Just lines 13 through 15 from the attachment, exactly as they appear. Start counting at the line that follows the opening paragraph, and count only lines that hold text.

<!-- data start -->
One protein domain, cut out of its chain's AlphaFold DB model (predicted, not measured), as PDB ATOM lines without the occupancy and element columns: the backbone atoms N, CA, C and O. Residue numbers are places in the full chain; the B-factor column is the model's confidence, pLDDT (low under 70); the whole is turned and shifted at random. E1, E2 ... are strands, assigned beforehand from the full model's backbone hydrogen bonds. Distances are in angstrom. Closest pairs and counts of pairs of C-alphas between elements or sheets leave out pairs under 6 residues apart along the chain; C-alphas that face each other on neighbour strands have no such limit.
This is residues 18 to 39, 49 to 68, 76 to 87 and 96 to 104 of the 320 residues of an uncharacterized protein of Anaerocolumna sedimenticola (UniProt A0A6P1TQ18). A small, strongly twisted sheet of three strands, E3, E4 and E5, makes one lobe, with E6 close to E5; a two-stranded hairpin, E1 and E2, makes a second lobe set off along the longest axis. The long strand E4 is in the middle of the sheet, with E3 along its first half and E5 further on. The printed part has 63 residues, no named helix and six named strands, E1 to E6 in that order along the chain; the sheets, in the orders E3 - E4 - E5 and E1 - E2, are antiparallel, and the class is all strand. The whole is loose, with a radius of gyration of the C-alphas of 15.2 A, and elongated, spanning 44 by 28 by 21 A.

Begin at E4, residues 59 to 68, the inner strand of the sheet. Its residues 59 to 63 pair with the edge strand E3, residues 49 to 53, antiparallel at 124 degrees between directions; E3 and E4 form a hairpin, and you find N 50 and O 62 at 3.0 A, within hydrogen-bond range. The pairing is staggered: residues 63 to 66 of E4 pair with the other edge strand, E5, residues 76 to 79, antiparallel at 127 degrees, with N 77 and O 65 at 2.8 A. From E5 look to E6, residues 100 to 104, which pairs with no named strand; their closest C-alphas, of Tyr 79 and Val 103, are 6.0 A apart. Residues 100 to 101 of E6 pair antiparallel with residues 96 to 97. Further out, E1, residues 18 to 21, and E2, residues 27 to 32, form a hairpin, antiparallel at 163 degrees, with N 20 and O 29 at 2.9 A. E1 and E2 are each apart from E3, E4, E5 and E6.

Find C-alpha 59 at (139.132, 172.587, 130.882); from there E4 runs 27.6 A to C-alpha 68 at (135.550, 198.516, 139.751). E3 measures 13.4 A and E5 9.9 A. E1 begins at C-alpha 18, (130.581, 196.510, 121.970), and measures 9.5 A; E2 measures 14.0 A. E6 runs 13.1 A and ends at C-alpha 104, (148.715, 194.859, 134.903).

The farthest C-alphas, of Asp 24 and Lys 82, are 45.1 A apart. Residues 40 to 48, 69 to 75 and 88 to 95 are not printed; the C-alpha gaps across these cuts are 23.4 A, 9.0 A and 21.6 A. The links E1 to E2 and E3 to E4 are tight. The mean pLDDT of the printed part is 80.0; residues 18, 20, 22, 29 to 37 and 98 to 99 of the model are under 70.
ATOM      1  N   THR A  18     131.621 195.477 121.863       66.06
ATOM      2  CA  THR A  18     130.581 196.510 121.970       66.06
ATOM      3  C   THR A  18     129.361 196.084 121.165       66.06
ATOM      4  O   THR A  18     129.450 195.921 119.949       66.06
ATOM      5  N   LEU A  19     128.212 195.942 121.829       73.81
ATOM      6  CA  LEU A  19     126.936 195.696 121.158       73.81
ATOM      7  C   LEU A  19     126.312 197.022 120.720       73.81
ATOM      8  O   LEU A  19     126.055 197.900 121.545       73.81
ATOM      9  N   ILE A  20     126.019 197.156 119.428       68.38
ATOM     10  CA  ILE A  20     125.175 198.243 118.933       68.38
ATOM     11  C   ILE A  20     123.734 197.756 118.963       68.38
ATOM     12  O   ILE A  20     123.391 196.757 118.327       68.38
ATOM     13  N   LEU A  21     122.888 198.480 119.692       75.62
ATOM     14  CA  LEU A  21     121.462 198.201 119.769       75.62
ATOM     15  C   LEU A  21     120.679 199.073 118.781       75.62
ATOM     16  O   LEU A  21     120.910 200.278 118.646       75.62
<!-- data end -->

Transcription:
ATOM      9  N   ILE A  20     126.019 197.156 119.428       68.38
ATOM     10  CA  ILE A  20     125.175 198.243 118.933       68.38
ATOM     11  C   ILE A  20     123.734 197.756 118.963       68.38